Norton added:

It acts like an unofficial NATO propagandist, obsessively focusing on Western enemies.

And:

Bellingcat founder Eliot Higgins is a fellow at the Atlantic Council, which is funded by NATO, US, Saudi, UAE, etc.

And:

According to Meedan, which helps fund Bellingcat — along with the US government-funded NED — Bellingcat also works with the group Syrian Archive, which is funded by the German government, to jointly produce pro-opposition “research”.

And:

The board of the directors for Meedan, which funds Bellingcat, includes Muna AbuSulayman—who led the Saudi oligarch’s Alwaleed Bin Talal Foundation—and Wael Fakharany—who was the regional director of Google in Egypt & North Africa (US gov. contractor Google also funds Bellingcat)

And:

Bellingcat—which gets money from the US gov-funded NED and fixates obsessively on Western enemies—claims to be nonpartisan and impartial, committed to exposing all sides, but a website search shows it hasn’t published anything on Yemen since February 2017.

Although Bellingcat is widely referenced by corporate journalists, we are unaware of any ‘mainstream’ outlet that has seriously investigated the significance of these issues for the organisation’s credibility as a source of impartial information. As we will see in Part 2, corporate journalism is very much more interested in challenging the credibility of journalists and academics holding power to account.

• Part 2 will be published soon!

Fisk Rips Away Excuses for Air Strike on Syria

It seems that many who supported the weekend’s air strikes on Syria are missing the significance of Robert Fisk’s report this morning from Douma, the site of a supposed chemical weapons attack last week.

Fisk is the first western journalist to reach the area and speak to people there. One is a senior doctor at the clinic that treated victims of what a video purported to show were chemical weapons used by the Syrian government.

That doctor says the video was real, but did not show the effects of a chemical weapons attack. It showed something else. This is what the doctor is reported saying:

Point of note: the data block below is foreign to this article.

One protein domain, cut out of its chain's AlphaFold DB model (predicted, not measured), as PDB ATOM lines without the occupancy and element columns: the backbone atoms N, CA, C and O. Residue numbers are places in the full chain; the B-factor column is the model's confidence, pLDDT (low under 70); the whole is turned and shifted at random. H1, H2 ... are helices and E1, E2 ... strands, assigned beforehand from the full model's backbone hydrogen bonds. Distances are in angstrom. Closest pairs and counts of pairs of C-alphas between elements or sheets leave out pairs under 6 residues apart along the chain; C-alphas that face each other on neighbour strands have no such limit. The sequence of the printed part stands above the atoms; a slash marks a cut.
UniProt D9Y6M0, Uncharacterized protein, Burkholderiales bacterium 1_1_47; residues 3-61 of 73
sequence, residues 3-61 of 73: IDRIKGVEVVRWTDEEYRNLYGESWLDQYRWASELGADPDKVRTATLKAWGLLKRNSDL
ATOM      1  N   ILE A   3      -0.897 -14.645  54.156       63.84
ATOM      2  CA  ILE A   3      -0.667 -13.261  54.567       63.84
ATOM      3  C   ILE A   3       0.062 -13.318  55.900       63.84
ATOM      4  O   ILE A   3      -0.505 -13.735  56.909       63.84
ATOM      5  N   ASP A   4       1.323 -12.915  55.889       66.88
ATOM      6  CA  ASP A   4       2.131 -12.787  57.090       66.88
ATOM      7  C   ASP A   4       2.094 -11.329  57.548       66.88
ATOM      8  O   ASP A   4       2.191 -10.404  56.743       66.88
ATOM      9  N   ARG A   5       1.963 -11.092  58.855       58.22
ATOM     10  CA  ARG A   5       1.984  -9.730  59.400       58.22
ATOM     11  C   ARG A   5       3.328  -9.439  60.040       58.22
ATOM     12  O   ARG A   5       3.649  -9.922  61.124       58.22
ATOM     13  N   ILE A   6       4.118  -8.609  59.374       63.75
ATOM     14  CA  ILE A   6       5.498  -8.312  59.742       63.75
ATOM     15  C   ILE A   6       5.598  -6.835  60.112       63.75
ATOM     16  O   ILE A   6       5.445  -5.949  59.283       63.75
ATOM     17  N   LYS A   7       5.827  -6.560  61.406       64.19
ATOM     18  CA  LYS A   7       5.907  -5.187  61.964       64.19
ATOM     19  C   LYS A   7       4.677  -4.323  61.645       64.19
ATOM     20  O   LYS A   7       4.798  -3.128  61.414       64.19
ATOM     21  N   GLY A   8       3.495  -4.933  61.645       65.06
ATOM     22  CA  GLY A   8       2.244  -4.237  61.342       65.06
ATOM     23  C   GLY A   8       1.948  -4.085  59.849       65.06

I was with my family in the basement of my home three hundred metres from here on the night but all the doctors know what happened. There was a lot of shelling [by government forces] and aircraft were always over Douma at night — but on this night, there was wind and huge dust clouds began to come into the basements and cellars where people lived. People began to arrive here suffering from hypoxia, oxygen loss. Then someone at the door, a ‘White Helmet’, shouted ‘Gas!”, and a panic began. People started throwing water over each other. Yes, the video was filmed here, it is genuine, but what you see are people suffering from hypoxia – not gas poisoning.

On my social media pages there are plenty of armchair warriors furiously denying the importance of this report, by claiming either that the doctor made up the story or that Fisk is a mouthpiece for the Assad regime, or maybe both.

That will not wash for reasons that ought to be obvious – and it still won’t wash even if the testimony later turns out to be wrong.

The air strikes on Syria at the weekend were patently illegal according to international law. That would have been the case even had there been a chemical weapons attack in Douma, in part because it would have been necessary for independent inspectors to determine first whether the Syrian government, and not the jihadists there, was responsible.

The air strikes would have been illegal too, even if it could have been shown that a chemical weapons attack had taken place and that Assad personally ordered it. That is because air strikes would have first required authorisation from the UN Security Council. That is why international law exists: to regulate affairs between states, to prevent militarism of the “might is right” variety that nearly destroyed Europe 80 years ago, and to avoid unnecessary state confrontations that in a nuclear age could have dire repercussions.

Had Assad been shown to be responsible, Russia would have come under enormous international pressure to authorise action of some kind against Syria – pressure it would have been extremely hard for it to resist.

But had it resisted that pressure, we would have had to live with its veto at the Security Council. And again, for very good reason. Israel, the US and the UK have used depleted uranium munitions in the Middle East, and Israel and the US white phosphorous. But who among us would think it reasonable for Russia or China to unilaterally carry out punishment air strikes on Maryland (US), Porton Down (UK) or Nes Ziona (Israel), and justify the move on the grounds that the US and UK could veto any moves against themselves or their allies at the Security Council? Who would want to champion belligerent attacks on these sovereign states as “humanitarian intervention”?